During the Party Congress of 1929 the then unfinished "Hall of Honour" was used for the enactment of a cult of the dead by the National Socialists for the first time. During the Third Reich the Nazis used the site primarily as a commemoration for the fallen soldiers of World War I and commemoration of the 16 dead of the "Hitlerputsch" (the so-called "Martyrs of the NS Movement") (Beer Hall Putsch) on 9 November 1923 in Munich. Hitler, accompanied by SS-leader Heinrich Himmler and SA-leader Viktor Lutze, strode through the arena over the 240 meters long granite path from the main grandstand to the terrace of the Ehrenhalle and showed the Nazi salute there. The ritual was the climax of the celebration.
Ehrentribüne (Tribune of Honour)Edit
Opposite the "Ehrenhalle" the crescent-shaped "Ehrentribüne" (literally: tribune of honour) or main grandstand which measured 150 m (490 ft) long with 6 m (20 ft) gold eagles on each end was built. This structure, built by architect Albert Speer, could seat 500 dignitaries and represented the first permanent structure built by the Nazis in Nuremberg. The "Ehrenhalle" and the "Ehrentribüne" were connected by a wide granite path. The "Ehrentribüne" was blown up in 1959/60.
Luitpoldhalle (Luitpold Hall)Edit
The Luitpold Hall (Luitpoldhalle) (built 1906) had an outline of 180 m × 50 m (590 ft × 160 ft) featured 76 loudspeakers, 42 spotlights, the largest pipe organ in Germany and could seat 16,000 people. Dating back to the Bavarian Exposition, the former machine hall was renovated and first used by the Nazis for the party convention party congress of 1934. Its monumental neo classic facade featured a shell limestone facing with three enormous entrance portals. It was in this building during the party congress of 1935, that the Nuremberg laws were adopted which deprived German Jews and other minorities of their citizenship. The structure was severely damaged by allied bombs in early 1945 and a few years later replaced by a parking lot. The granite staircase leading to the building remains intact today.
Kongresshalle (Congress Hall)Edit
The Congress Hall (Kongresshalle) is the biggest preserved national socialist monumental building and is landmarked. It was planned by the Nuremberg architects Ludwig and Franz Ruff. It was intended to serve as a congress centre for the NSDAP with a self-supporting roof and would have provided 50,000 seats. It was located on the shore of and in the pond Dutzendteich and marked the entrance of the rally grounds. The building reached a height of 39 m (128 ft) (a height of 70 m was planned) and a diameter of 250 m (820 ft). The building is mostly built out of clinker with a facade of granite panels. The design (especially the outer facade, among other features) is inspired by the Colosseum in Rome. The foundation stone was laid in 1935, but the building remained unfinished and without a roof. The building with an outline of an "U" ends with two head-buildings. Since 2001, the Dokumentationszentrum Reichsparteitagsgelände (Documentation Center Nazi Party Rally Grounds), with the permanent exhibition Faszination und Gewalt (Fascination and Terror), has been located in the northern wing. In the southern building, the Serenadenhof, the Nuremberg Symphony Orchestra have their domicile.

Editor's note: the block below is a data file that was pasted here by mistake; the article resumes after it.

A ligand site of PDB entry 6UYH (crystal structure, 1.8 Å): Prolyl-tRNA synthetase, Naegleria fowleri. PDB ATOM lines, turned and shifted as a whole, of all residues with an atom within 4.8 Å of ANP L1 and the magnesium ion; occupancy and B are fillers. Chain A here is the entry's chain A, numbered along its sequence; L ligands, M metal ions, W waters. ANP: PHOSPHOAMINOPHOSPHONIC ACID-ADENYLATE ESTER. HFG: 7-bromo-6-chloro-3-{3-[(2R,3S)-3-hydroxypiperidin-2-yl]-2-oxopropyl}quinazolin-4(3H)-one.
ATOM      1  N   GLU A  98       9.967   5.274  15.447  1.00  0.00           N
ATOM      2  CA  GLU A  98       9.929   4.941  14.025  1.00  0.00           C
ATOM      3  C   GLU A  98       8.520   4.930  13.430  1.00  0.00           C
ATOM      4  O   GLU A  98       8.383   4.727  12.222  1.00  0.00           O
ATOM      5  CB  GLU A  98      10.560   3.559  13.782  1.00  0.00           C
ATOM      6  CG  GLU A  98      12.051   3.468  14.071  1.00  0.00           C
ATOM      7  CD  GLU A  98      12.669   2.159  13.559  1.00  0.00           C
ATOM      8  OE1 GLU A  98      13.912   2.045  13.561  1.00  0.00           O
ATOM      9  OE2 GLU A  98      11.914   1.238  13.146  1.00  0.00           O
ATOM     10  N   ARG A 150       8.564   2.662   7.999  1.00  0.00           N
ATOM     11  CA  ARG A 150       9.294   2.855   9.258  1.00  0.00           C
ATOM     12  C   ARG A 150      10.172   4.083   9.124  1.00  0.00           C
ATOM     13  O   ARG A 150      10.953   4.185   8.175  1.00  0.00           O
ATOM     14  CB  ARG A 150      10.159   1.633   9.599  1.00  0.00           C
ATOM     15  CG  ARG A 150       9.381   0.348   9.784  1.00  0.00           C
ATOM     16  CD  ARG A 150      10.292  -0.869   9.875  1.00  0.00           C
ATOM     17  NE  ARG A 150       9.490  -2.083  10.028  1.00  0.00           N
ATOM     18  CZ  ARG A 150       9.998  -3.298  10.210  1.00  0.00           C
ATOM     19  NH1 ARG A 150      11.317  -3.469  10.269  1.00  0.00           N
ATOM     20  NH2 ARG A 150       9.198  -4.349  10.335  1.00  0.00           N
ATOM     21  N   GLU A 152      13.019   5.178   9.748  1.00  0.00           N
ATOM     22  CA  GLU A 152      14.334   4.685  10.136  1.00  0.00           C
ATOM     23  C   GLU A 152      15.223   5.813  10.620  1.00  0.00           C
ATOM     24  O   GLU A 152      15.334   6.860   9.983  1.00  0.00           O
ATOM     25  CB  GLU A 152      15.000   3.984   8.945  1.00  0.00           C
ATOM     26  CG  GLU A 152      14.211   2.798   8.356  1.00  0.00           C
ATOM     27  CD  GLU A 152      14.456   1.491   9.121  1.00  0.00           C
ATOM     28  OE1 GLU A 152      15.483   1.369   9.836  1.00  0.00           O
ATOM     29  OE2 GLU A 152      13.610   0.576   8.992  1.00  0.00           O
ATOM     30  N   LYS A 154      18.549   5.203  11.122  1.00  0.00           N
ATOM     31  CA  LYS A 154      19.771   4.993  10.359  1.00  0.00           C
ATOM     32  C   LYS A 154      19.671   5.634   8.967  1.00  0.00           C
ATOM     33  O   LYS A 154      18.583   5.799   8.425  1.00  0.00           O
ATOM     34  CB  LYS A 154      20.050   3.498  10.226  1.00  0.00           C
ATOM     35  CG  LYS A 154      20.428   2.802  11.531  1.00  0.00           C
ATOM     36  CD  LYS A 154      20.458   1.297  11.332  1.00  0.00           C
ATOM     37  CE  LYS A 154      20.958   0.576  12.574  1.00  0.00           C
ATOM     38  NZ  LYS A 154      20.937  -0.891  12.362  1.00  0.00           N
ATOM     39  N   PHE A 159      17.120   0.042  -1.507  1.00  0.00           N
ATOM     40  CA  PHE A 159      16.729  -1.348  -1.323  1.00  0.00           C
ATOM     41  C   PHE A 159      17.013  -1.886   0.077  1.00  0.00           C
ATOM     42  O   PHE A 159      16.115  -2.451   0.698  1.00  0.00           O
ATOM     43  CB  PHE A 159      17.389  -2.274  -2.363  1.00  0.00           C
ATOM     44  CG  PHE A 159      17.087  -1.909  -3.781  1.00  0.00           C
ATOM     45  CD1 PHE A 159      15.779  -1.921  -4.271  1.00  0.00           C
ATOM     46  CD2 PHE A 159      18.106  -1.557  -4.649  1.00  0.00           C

Documentation Center; with its "glass and steel arrow", piercing the north wing, the Documentation Center is supposed to be a widely visible architectural counterpoint.
Great Road (Große Straße)Edit
The great road is almost 2 km (1.2 mi) long and 40 m (130 ft) wide. It was intended to be the central axis of the site and a parade road for the Wehrmacht. In its northwestern prolongation the road points towards Nuremberg Castle. This was to create a relation between the role of Nuremberg during the Third Reich and its role during medieval times.
The road reached from the Congress Hall to the Märzfeld, the construction work started in 1935 and was finished in 1939 (it has never been used as a parade road, as due to the beginning of World War II, the last rally was held in 1938). The pavement was made of granite pavers in black and gray with edges of exactly 1.2 m (3.9 ft). A representative entrance portal and two pylons were planned at the northwestern end of the Great Road. Near the entrance area of the German Stadion a grandstand with a hall of pillars was planned for the government leaders and generals which were to take the salute on Wehrmacht formations which were to march in direction of the parade ground Märzfeld.